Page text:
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Danaidae (the milkweed butterflies)
The monarch butterfly has brownish-orange wings with black to dark brown on the margins. The wings also have two rows of orange and/or white spots and veins outlined in black. Males have a black scent pocket on their hind wings.
The caterpillar is black with white and yellow bands. It has a pair of flexible appendages on its thorax and the second-to-last abdominal segment.
caterpillar = up to 70 mm (2.75 in)
butterfly = wingspan of 88-100 mm (3.5-4 in.)
0.27-0.75 g (0.0095-0.026 oz)
The larvae, or caterpillars, of this insect feed on the milkweed foliage, flower buds, and milky juice.
Adults feed on nectar.
The metamorphosis from egg to butterfly takes about 4 weeks.
– Monarch eggs are small, about the size of a pinhead. They hatch in about 3-4 days.
– The larva that hatches is about 0.5 cm (0.2 in.). This stage lasts about 2 weeks. Within this time, the larva will molt 5 times.
– The larva spins silk and attaches to a twig. This pupa is shiny green with gold spots. It will hang for about 2 weeks, until the adult emerges. This completes the metamorphosis.
Adult monarch butterflies that emerge in spring and early summer live 4-5 weeks.
Migrating generations, which emerge in late summer and fall, live 8-9 months.
The later emerging generations cannot survive a long, cold winter. Driven by daylight and temperature changes, they migrate to more temperate climates. Monarchs west of the Rocky Mountains travel to the California coast. Those east of the Rocky Mountains fly to the forests high in the mountains of Mexico, which is up to 6,437 kilometers (4,000 mi.) round-trip.
throughout North America
Monarch butterflies are found in meadows, roadsides, and sandy areas where milkweed plants grow.
It is estimated that up to 100 million migrate each fall.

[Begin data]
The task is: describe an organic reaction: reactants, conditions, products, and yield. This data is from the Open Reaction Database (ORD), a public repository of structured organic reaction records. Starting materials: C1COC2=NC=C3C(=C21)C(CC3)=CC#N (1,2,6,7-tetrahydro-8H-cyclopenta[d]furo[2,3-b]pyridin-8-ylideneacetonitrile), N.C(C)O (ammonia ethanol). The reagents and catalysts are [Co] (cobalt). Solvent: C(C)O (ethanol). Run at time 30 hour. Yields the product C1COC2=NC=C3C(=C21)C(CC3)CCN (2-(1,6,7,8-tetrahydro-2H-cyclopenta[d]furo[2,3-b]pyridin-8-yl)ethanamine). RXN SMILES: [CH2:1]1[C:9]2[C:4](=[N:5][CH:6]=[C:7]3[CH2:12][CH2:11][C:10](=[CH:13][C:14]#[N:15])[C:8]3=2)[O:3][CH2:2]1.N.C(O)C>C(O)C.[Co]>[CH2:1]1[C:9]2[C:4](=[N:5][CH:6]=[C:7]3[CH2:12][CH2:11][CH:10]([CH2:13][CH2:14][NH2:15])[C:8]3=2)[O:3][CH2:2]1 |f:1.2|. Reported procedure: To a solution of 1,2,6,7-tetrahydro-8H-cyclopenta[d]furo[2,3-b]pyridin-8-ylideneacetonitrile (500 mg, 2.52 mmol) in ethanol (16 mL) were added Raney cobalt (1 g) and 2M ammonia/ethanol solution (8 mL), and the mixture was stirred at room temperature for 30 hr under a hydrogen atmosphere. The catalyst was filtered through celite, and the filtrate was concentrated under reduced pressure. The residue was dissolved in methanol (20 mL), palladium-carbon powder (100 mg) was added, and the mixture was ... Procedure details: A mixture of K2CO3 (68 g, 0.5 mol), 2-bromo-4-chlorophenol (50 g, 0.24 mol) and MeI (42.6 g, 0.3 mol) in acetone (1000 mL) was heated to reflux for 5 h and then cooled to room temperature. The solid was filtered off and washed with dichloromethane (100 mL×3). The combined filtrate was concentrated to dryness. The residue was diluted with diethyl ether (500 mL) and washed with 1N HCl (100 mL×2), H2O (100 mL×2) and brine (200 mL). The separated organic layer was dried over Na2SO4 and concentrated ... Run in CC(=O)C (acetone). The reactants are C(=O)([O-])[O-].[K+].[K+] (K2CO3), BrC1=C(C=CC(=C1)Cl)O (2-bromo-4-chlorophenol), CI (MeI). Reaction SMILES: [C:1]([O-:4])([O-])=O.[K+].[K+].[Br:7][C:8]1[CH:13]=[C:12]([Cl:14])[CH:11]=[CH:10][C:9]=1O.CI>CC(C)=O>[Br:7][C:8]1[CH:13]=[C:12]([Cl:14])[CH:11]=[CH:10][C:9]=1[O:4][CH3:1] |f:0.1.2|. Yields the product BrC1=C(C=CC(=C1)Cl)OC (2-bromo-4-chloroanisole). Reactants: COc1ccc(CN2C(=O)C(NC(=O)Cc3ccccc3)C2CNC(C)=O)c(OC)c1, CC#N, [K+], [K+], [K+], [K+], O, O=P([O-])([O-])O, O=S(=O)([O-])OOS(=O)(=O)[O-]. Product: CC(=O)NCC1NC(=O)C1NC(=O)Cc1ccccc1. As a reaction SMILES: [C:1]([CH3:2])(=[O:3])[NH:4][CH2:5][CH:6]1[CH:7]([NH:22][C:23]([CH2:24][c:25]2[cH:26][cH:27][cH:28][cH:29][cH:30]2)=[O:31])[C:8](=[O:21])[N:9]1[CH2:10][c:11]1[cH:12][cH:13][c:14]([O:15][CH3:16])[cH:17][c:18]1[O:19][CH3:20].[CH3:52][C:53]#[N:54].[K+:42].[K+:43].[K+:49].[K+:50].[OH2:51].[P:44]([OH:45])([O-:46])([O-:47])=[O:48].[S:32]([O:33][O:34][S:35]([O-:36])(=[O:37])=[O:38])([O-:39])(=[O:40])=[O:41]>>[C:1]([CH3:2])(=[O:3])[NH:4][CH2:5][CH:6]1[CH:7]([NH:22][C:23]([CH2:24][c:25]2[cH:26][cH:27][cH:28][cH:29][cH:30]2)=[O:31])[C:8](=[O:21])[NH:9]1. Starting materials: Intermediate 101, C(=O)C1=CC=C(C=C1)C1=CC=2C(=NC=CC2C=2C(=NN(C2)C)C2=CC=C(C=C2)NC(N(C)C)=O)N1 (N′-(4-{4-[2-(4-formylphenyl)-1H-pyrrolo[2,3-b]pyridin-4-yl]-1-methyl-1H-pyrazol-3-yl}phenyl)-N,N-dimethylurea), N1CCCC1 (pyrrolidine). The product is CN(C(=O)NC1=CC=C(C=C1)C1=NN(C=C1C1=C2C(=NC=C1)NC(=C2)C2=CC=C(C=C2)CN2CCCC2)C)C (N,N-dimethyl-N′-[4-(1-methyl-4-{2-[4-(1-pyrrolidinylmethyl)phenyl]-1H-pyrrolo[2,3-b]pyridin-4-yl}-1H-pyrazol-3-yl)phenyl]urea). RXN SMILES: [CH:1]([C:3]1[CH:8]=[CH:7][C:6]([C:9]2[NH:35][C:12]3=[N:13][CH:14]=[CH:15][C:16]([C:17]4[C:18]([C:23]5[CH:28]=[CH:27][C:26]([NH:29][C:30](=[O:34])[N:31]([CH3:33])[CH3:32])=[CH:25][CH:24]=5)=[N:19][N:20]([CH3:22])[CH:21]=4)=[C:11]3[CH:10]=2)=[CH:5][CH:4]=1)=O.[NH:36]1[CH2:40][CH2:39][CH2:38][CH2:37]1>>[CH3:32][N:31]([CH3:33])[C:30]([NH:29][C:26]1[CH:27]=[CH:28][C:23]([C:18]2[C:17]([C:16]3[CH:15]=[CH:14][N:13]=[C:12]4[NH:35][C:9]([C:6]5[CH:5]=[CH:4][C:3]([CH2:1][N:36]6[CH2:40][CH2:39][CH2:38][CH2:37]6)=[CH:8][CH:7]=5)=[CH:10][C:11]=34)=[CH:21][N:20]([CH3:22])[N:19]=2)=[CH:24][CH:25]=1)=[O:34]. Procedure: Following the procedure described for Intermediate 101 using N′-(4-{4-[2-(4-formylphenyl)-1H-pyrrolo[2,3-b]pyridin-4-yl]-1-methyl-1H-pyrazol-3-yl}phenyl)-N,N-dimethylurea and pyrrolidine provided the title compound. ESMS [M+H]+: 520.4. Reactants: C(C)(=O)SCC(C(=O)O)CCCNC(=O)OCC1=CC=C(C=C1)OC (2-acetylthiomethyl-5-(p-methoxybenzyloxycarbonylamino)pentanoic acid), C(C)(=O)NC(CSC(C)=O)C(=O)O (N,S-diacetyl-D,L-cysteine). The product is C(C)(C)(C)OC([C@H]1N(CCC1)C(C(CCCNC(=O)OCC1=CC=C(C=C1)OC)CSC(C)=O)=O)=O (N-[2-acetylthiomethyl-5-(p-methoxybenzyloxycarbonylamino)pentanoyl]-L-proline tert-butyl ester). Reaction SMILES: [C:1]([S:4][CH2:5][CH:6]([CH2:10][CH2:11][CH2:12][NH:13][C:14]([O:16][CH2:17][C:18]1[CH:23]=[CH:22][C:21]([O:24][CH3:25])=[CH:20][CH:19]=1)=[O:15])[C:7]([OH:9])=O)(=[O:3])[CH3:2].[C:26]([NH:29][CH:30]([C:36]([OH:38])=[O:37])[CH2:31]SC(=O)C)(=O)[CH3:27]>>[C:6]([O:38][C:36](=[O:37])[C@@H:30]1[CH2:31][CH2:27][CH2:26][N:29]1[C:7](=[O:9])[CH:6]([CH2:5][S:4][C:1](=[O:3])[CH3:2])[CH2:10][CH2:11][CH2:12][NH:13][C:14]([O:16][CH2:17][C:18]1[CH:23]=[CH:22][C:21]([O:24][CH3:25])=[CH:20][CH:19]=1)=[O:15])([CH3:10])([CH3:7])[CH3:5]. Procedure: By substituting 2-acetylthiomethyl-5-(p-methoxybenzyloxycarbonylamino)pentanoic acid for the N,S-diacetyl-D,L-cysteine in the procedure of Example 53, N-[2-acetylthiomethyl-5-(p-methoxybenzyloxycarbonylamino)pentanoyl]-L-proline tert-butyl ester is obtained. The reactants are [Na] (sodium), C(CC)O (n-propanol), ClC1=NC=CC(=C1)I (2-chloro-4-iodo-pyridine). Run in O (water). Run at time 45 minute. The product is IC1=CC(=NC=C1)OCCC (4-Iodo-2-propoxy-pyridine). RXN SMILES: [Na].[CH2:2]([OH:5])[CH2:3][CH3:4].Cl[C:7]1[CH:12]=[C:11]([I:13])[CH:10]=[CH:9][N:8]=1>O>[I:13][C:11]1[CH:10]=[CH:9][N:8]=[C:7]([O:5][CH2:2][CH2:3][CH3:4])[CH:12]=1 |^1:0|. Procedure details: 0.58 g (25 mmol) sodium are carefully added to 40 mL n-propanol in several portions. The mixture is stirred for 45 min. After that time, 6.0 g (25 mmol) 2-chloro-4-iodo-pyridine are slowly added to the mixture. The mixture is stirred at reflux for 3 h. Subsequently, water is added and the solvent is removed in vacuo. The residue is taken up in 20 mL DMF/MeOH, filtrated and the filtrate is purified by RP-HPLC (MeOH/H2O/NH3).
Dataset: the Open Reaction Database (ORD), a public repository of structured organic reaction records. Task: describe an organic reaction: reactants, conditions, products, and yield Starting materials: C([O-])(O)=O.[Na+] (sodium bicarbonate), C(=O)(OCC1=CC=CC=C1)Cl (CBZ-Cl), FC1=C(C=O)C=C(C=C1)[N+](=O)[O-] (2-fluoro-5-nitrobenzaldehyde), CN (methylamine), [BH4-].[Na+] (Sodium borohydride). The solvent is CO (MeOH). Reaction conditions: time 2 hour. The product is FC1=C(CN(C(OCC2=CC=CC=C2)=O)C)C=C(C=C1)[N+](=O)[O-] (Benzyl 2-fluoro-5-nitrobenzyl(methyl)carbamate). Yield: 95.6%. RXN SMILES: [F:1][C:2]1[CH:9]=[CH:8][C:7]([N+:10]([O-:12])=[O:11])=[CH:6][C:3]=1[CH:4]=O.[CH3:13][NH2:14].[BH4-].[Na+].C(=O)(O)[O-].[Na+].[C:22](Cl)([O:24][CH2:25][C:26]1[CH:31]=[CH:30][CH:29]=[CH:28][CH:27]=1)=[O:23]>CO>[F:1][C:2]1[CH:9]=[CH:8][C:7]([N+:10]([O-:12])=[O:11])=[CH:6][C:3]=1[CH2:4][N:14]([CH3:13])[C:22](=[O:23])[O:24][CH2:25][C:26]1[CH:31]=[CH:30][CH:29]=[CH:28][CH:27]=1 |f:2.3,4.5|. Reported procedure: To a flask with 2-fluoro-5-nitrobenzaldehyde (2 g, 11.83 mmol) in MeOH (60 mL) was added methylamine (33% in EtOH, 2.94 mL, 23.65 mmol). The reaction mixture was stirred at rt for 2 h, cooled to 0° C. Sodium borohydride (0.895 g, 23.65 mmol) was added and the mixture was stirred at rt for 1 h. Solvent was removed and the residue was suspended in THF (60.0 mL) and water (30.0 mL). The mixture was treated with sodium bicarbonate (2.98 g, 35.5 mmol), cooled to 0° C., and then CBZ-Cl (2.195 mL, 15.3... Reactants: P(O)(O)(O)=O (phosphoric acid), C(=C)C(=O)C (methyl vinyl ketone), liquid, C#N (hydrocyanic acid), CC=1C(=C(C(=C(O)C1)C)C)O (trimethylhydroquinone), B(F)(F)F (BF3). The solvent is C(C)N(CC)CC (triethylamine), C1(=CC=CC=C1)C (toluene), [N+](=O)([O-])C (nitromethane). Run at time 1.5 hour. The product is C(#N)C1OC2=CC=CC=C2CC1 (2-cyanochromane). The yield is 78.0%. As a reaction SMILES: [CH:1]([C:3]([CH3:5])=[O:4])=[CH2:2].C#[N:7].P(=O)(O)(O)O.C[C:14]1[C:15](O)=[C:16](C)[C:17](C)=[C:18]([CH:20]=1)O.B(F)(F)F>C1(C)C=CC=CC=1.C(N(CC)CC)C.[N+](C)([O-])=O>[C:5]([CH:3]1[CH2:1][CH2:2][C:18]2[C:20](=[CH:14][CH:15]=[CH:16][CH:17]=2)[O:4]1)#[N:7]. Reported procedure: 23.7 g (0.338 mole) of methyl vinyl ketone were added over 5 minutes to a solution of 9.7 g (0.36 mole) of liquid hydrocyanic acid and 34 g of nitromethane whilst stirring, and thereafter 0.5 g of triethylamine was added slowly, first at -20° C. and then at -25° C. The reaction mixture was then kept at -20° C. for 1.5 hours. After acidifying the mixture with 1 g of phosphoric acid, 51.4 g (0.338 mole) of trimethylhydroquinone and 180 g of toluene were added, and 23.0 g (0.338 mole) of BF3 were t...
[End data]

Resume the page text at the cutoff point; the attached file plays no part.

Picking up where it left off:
The annual monarch migration is considered a 'threatened phenomena' by the IUCN.
As caterpillars, monarchs store poisonous compounds derived from the milkweed plants that serve as their food. These compounds, called glycosides, are poisonous helping monarchs avoid predation from birds and other vertebrate predators. The Viceroy is an edible species that mimics the Monarch in the western states.
Butterflies' colors come from tiny scales which cover the wings; colors may aid them in species recognition and camouflage, or by warning away predators.
Butterflies pollinate plants as they feed on nectar.
ECOLOGY AND CONSERVATION
Monarch butterflies and their annual migration face threats in their summer sites, as well as the wintering sites. In the north, milkweed is often destroyed, as it is seen as a harmful weed by some people. Milkweeds, as well as adult nectaring plants, are vulnerable to herbicides and monarchs themselves are vulnerable to pesticides. Monarch wintering sites are threatened mainly by habitat destruction. Real estate development in California and logging in areas of Mexico remove trees that are essential to the survival of migrating monarchs. Many organizations, in the United States and in Mexico, are working to protect the wintering sites of monarch butterflies.
Kane, E. 1999. "Danaus plexippus" (On-line), Animal Diversity Web. Accessed May 10, 2007 at animaldiversity.ummz.umich.edu/site/accounts/information/
Milne, L. and M. Milne, Eds. (1997).
National Audubon Society Fieldguide to North American Insects and Spiders
. New York, Albert A. Knopf, Inc.